Monday, 3 December 2007

Has WAG plundered £21m fund?

Full Story:
MILLIONS of pounds aimed at improving the lives of disabled children in Wales may never reach its intended target, it was claimed yesterday. It is feared the Pfund21m Wales share of a Pfund340m UK government package for disabled children has been swallowed up by the general health, social services and education budgets, already struggling under the strain of a tight financial settlement. Childrens charities and a Labour AM have warned that without such investment disabled childrens lives will be blighted by a lack of opportunities. Claims that the money has not been specifically identified in the Budget come as councils predicted rises in council tax bills next year to compensate for a poor budget allocation. It also follows accusations from leading academics and clinicians that health research in Wales is being compromised by a Pfund1m cut in funding. Lynne Neagle, AM for Torfaen, has tabled a statement of opinion about the money, over which she claims to have encountered a wall of silence. She said, Ive been an Assembly Member for eight years. I know how devolution works. But I tell you this, it is a matter of fact that disabled children in Wales get the roughest of rough deals and we have been allocated Pfund21m that could turn around many of these young lives. If we choose to spend the money elsewhere we should be pilloried as an Assembly. Devolution is about delivering on Welsh priorities show me a bigger priority than this. Wayne Crocker, from Mencap Cymru, said, Without real money to help them do this they will continue to be left at the bottom of the box and live lives limited by the type of poor opportunities given to them in todays Wales. Economic Secretary Ed Balls and Education Minister Lord Adonis announced a Pfund340m package and the Aiming High for Disabled Children: Better Support for Families report in May, to support disabled children and their families. In England this money will be used to fund short breaks for disabled children, provide childcare and support, and help disabled children shape the services they need. At the time Mr Balls said these actions would make a real difference to all disabled children and their families, with Pfund340m over the next three years to improve vital services that will enhance their lives, underpinned by reform to make disabled children a national priority. This Governments long-term goal is to transform the chances of disabled children and their families. The equivalent funding for Wales, known as a consequential, amounts to Pfund21m. But the money is not ring-fenced and the Assembly Government is under no obligation to spend the money in the same area as England in this case, on disabled children. Yet Wales has some of the highest levels of disability among children. An Office for National Statistics report said the prevalence of mild disability is 20% of the population in Wales, while the rate of severe disability in children under 16 is 10 in every 10,000. Ms Neagle added, In Wales we have encountered a wall of silence when asking about how the consequential will be spent. Keith Bowen, from the Disabled Children Matter Wales (DCMW) campaign, said, Disabled children and young people in Wales have been left out for too long. Services are failing disabled children. Our many supporters across Wales are calling for the Welsh Assembly Government to make good on their commitments and make disabled children a priority over the next three years, by providing clear leadership backed with significant additional resources.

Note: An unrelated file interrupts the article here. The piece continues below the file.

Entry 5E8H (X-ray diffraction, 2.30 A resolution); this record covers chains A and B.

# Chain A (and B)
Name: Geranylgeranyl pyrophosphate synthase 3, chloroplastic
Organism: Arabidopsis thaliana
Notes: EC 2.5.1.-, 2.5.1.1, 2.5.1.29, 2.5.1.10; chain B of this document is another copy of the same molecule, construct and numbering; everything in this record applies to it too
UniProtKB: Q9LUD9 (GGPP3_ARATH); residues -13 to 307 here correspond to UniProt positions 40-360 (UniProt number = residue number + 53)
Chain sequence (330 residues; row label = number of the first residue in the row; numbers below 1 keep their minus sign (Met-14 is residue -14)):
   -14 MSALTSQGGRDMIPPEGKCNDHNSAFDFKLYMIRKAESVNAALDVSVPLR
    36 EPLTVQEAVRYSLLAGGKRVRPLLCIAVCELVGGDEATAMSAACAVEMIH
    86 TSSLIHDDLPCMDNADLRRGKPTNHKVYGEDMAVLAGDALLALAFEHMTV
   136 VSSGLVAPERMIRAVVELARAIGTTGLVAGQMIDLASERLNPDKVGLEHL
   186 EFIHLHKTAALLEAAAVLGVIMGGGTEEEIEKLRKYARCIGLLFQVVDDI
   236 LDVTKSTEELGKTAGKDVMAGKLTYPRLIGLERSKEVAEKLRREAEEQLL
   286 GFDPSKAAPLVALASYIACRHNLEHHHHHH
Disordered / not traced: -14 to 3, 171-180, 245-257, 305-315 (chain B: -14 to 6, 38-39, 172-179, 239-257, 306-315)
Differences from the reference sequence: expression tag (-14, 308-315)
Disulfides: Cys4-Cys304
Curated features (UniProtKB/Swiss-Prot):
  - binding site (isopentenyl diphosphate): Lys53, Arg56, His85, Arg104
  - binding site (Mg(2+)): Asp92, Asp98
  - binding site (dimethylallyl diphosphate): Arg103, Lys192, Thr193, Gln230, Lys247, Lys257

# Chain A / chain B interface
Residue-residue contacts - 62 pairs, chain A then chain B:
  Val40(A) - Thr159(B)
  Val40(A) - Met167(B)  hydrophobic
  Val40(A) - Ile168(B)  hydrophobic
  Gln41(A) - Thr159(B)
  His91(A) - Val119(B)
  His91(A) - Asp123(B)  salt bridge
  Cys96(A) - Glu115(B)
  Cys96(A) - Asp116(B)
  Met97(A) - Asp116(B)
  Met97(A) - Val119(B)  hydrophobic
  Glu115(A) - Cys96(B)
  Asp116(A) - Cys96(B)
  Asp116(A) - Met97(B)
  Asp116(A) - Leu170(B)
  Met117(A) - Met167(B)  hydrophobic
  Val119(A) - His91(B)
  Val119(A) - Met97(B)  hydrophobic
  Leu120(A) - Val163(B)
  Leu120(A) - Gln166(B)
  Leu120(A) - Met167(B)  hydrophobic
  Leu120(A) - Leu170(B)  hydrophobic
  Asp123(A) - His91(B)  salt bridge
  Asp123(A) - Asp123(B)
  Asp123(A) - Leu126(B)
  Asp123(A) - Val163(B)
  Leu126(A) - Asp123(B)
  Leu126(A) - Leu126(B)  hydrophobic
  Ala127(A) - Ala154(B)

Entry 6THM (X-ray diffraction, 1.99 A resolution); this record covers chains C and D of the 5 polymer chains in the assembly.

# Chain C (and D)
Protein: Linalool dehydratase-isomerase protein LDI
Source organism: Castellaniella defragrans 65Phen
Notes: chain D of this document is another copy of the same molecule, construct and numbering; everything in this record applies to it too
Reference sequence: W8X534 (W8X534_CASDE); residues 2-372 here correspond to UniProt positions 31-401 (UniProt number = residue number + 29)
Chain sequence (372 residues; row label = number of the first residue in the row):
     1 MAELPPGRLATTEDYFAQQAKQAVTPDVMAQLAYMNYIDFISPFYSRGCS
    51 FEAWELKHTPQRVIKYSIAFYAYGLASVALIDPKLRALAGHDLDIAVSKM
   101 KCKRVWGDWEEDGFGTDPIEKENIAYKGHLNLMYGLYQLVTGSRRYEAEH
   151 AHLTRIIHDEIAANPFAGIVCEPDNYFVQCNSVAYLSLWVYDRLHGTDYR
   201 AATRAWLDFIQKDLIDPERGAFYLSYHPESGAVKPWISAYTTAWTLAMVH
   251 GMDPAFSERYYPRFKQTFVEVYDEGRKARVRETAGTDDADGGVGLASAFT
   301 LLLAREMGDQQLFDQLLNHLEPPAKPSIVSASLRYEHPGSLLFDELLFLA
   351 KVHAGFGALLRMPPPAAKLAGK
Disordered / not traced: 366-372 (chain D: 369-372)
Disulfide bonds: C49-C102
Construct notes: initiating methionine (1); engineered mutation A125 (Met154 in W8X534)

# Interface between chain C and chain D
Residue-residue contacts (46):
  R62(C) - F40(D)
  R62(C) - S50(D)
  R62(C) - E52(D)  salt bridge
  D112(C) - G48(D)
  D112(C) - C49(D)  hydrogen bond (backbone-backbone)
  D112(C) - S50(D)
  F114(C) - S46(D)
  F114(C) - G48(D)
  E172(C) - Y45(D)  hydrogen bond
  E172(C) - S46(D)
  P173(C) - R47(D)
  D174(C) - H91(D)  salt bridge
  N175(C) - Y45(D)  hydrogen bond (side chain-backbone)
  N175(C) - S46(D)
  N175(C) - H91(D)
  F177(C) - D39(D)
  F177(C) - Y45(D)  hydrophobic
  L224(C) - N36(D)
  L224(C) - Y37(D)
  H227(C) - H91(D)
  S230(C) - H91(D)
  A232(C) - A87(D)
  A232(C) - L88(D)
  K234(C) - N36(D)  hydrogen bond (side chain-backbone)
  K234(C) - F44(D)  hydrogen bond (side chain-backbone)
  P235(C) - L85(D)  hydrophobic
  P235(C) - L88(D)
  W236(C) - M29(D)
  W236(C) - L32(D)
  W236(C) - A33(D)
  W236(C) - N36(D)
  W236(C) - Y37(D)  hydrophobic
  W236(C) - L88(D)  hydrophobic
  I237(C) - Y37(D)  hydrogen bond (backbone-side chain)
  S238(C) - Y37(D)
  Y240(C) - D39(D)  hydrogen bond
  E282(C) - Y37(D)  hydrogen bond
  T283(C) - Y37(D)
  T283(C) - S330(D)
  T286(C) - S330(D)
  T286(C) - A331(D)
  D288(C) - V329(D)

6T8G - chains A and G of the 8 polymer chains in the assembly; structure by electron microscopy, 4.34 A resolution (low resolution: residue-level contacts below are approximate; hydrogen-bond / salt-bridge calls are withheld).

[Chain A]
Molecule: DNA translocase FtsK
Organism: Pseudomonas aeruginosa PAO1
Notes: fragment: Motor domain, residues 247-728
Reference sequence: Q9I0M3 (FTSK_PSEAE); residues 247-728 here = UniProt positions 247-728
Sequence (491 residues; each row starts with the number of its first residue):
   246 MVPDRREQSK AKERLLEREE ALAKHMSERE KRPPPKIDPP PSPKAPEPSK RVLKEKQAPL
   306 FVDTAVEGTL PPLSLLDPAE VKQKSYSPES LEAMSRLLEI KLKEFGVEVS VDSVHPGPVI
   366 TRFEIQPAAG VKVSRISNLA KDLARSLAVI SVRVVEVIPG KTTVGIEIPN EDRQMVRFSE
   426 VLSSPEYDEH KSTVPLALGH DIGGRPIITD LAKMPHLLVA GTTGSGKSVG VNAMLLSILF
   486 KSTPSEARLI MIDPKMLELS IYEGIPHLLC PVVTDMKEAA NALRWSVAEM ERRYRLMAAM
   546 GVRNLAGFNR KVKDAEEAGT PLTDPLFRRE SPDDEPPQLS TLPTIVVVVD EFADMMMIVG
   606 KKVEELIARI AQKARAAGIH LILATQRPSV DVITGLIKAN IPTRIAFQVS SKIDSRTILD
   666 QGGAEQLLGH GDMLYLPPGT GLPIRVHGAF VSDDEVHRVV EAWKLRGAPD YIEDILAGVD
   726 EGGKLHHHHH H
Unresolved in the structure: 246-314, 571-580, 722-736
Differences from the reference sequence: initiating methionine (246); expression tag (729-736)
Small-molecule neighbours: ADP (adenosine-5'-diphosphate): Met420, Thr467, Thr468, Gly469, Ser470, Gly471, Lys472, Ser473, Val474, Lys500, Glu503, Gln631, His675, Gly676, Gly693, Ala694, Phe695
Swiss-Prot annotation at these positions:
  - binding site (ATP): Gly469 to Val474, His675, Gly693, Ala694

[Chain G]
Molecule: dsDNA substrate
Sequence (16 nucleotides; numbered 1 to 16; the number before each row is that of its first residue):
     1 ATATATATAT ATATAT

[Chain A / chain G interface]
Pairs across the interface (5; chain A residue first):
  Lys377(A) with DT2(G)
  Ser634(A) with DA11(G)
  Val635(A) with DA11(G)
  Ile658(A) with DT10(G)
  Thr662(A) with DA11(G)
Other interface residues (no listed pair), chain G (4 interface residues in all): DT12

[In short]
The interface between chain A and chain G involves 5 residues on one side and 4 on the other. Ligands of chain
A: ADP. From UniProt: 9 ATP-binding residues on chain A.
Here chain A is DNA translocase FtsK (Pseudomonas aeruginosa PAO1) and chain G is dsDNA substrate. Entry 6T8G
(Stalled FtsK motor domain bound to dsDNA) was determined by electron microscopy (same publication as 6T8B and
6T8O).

No comments: